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Trial Opens Of Former Belarusian Banker, Would-Be Presidential Candidate

Updated

Viktar Babaryka appears in court on February 17.

MINSK -- Viktar Babaryka, a former Belarusian banker whose bid to challenge Alyaksandr Lukashenka in last year's presidential election was halted by his arrest, and his six co-defendants have gone on trial.

Judge Ihar Lyubavitski rejected several motions by Babaryka's defense team as the trial started on February 17, including a request to transfer Babaryka from a pretrial detention center to house arrest and to allow independent journalists and reporters of online media outlets to attend the trial at Minsk's Moscow district court.

After he announced his intention to run for president, Babaryka, a former senior manager at the Russian-owned Belgazprombank, was arrested in June along with his son Eduard on charges of money laundering, bribery, and tax evasion.

Three days before their arrest, Belarusian authorities took control of the bank and detained more than a dozen top executives on charges of tax evasion and money laundering.

All of the accused reject the charges as politically motivated.

Austrian, British, EU, and U.S. diplomats were seen among those who came to the high-profile trial.

Dozens of people were not able to get inside the court building and remained outside to support Babaryka. Those who were allowed to enter the building were forbidden from bringing in telephones and other electronics with them.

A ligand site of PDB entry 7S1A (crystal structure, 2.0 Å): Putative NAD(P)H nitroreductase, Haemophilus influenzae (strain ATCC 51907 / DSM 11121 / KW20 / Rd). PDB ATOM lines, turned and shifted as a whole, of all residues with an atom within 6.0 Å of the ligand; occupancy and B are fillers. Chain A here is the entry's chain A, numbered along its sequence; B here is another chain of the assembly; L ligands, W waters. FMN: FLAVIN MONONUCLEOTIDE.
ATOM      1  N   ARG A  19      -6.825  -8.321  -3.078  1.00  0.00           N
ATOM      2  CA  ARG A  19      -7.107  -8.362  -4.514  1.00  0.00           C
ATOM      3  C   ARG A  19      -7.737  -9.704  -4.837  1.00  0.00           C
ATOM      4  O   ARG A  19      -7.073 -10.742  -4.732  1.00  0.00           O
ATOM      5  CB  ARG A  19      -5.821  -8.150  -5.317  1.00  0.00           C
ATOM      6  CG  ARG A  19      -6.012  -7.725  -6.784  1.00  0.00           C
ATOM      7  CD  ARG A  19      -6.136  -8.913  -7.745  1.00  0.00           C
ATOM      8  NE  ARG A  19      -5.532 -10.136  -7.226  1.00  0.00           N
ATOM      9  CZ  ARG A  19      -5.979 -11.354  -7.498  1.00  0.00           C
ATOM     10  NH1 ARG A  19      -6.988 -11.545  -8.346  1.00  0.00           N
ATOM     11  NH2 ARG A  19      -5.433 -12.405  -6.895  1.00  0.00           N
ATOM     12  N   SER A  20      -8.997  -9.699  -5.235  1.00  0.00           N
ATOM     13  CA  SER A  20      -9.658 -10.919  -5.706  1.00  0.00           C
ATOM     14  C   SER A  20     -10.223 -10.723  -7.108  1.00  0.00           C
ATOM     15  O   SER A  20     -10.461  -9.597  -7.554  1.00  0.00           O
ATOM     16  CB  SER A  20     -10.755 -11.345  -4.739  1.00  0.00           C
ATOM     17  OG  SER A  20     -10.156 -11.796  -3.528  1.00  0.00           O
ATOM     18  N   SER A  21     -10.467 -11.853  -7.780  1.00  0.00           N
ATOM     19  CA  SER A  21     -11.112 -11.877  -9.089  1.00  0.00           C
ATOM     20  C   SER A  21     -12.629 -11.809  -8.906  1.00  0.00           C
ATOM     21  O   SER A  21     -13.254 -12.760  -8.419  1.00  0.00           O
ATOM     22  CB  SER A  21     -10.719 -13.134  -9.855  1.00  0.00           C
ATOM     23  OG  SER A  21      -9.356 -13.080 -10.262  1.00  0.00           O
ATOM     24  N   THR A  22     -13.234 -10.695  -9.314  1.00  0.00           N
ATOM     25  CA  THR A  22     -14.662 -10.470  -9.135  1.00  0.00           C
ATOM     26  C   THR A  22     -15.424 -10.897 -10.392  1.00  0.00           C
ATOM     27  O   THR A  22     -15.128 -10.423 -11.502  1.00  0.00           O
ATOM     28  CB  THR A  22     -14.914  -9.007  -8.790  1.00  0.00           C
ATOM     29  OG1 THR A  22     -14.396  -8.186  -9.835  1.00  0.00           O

People wait in line to enter the court on February 17.
People wait in line to enter the court on February 17.

The case is being heard by judges from the Belarusian Supreme Court, a move that has been criticized by Babaryka and his defense team, who said that would deny them any chance of appeal in case of a guilty verdict.

Crisis In Belarus

Read our ongoing coverage as Belarusian strongman Alyaksandr Lukashenka ramps up pressure on NGOs and independent media as part of a brutal crackdown against protesters and the opposition following an August 2020 election widely considered fraudulent.

Lukashenka was declared the victor of the August 9 election, triggering protests by tens of thousands of Belarusians who say the vote was rigged. Protests have continued since then to demand Lukashenka, in power since 1994, step down.

Security officials have cracked down hard on the demonstrators, arresting thousands and pushing most top opposition figures out of the country.

Several protesters have been killed in the violence and several rights organizations say there is credible evidence of torture being used against some of those detained.

Lukashenka denies voter fraud and has refused to negotiate with the opposition led by Svyatlana Tsikhanouskaya, who supporters say actually won the August election.

The European Union, United States, Canada, and other countries have refused to recognize Lukashenka, 66, as the legitimate leader of Belarus and have slapped him and senior Belarusian officials with sanctions in response to the "falsification" of the vote and postelection crackdown.

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